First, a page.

Like its title, this third novel by Peter Kimani waltzes between decades and characters to form a memorable family drama set against radical social changes in pre-independence Kenya.
The crisis of recent months between the majority Buddhist Burmese and minority Islamic group calling themselves Rohingya serves as a reminder that Myanmar (Burma) is not a unified country in the sense of one nation, one state. The central government’s overreaction to an increase in Islamic radicalization in some rural areas by the brutal expulsion of 600,000-plus souls across the border into Bangladesh—though violent and tragic—should not be mistaken as unique in Myanmar’s history.
It is worth periodically remembering—as the tsunami of news of China’s momentous economic and political developments rushes past—that China has not always been “Chinese” in the quite the way it is, or can be presented to be, today.
Thirteenth-century China is a time of mayhem, when wandering heroes and martial masters must choose their side in a conflict between the Jurchen Jin invaders from the North and the dispersed and submissive remains of the Song dynasty.
Self-described “old retired gardener who was now pushing eighty-six”, Mas Arai makes his final appearance as an amateur detective in Naomi Hirahara’s novel Hiroshima Boy. I would add cantankerous to his self-description, in all the best literary nuances of that word. This seventh and final novel in the mystery series finds Arai-san in Hiroshima, where he lived through World War II, surviving the atomic bomb blast. He is there to return the cremated ashes of his friend, Haruo, to his friend’s sister who lives on a small island named Ino, a short ferry ride from Hiroshima.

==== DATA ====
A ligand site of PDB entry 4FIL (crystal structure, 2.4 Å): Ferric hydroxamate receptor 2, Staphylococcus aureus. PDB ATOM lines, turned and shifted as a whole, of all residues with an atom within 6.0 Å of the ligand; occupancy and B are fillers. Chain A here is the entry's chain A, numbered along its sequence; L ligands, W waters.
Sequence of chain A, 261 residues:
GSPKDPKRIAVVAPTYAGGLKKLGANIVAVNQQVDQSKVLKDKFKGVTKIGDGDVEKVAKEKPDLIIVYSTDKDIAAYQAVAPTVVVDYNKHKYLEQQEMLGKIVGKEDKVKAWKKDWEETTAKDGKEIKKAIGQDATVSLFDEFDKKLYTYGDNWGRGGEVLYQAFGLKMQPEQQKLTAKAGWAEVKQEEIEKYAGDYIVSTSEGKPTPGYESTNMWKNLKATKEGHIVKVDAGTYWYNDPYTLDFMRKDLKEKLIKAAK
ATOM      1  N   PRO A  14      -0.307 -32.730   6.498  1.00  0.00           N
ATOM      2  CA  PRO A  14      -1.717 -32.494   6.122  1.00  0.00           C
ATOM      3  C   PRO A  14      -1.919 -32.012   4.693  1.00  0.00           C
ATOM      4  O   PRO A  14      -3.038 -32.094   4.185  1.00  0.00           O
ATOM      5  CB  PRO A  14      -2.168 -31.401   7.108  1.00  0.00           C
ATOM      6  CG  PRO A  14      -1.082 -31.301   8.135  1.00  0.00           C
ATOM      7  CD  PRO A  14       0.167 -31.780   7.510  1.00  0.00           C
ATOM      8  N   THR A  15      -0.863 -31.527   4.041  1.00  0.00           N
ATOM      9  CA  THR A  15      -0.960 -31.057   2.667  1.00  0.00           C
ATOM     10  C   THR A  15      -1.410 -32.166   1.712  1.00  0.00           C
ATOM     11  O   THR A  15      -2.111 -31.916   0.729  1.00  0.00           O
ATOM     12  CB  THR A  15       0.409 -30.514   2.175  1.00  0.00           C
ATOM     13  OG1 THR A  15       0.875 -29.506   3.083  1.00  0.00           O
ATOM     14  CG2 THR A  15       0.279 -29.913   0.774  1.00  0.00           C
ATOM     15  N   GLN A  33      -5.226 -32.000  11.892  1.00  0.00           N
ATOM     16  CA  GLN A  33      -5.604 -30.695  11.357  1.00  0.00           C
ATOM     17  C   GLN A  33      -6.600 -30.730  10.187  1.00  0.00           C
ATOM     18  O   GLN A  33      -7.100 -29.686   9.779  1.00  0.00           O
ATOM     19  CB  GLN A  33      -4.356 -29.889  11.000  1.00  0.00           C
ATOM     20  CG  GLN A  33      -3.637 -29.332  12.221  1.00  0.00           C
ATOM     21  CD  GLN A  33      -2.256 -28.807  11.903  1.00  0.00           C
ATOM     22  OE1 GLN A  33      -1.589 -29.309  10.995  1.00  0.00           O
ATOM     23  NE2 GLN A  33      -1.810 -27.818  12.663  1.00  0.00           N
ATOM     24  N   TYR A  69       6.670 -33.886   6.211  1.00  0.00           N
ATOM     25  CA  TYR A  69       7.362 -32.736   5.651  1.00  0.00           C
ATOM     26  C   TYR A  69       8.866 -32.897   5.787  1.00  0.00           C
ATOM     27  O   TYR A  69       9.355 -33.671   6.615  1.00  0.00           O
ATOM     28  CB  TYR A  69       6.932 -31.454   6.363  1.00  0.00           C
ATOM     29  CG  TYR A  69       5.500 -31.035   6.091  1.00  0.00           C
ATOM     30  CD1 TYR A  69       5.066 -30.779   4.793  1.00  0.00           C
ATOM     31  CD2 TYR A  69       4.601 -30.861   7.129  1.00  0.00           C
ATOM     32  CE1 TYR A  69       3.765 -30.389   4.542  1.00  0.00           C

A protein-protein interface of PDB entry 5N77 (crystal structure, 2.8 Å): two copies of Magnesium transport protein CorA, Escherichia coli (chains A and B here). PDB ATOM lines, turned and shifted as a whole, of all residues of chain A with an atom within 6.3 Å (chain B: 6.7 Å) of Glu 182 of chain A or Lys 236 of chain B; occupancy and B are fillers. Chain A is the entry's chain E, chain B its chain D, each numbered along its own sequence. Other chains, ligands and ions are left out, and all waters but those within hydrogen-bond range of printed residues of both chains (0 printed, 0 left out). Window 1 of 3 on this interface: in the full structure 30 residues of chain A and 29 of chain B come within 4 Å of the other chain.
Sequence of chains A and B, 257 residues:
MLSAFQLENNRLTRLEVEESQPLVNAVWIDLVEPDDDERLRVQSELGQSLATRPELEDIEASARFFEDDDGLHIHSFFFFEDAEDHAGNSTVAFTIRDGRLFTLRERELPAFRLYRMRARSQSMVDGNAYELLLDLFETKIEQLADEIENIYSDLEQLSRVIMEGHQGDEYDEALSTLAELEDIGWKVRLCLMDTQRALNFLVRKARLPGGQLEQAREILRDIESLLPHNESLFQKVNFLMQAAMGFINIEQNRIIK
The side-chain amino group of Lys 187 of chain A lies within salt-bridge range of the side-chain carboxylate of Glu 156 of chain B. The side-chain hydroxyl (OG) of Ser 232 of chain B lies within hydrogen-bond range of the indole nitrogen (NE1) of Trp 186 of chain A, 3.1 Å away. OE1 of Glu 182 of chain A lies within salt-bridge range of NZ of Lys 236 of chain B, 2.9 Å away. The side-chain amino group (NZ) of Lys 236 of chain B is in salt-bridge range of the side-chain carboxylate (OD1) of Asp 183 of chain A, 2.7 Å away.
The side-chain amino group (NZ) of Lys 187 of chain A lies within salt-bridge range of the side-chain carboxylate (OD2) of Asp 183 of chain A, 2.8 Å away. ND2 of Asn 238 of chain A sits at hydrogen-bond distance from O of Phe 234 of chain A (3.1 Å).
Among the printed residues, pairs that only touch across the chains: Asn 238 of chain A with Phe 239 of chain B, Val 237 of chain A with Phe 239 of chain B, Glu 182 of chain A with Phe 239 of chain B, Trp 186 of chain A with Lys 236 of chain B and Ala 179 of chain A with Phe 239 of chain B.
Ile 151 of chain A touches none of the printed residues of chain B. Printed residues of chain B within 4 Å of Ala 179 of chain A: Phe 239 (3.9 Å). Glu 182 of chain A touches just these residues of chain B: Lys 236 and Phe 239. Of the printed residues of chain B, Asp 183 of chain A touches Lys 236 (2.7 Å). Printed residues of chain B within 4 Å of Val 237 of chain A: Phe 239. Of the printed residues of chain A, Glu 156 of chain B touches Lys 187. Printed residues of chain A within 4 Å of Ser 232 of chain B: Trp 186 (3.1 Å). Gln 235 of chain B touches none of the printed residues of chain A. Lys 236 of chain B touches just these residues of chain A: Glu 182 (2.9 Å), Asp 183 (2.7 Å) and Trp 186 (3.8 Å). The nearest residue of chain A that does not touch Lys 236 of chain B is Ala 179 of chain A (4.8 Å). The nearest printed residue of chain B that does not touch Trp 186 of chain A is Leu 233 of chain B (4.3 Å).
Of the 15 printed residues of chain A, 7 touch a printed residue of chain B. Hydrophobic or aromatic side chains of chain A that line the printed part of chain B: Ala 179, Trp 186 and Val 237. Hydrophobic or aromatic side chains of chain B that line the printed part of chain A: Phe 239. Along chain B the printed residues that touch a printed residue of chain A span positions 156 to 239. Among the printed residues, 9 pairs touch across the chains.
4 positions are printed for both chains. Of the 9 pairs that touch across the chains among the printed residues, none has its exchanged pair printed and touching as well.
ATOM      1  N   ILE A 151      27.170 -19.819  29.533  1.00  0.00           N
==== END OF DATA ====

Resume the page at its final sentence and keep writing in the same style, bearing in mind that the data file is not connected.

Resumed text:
The misdirection starts with the novel’s cover. Hasan Ali Toptas’s Shadowless is, in spite of its title, full of shadows.
There is an old saw about advertising that only half of it works, but one never knows which half. And one suspects that despite all the data gathered and statistics generated, the online counterpart remains more art than science. Digital marketing involves navigating, in the words of Donald Rumsfeld, a number of known unknowns: things that at least one knows one does not know. For Westerner marketeers, however, China is largely a haze of unknown unknowns, things one doesn’t even know one doesn’t know.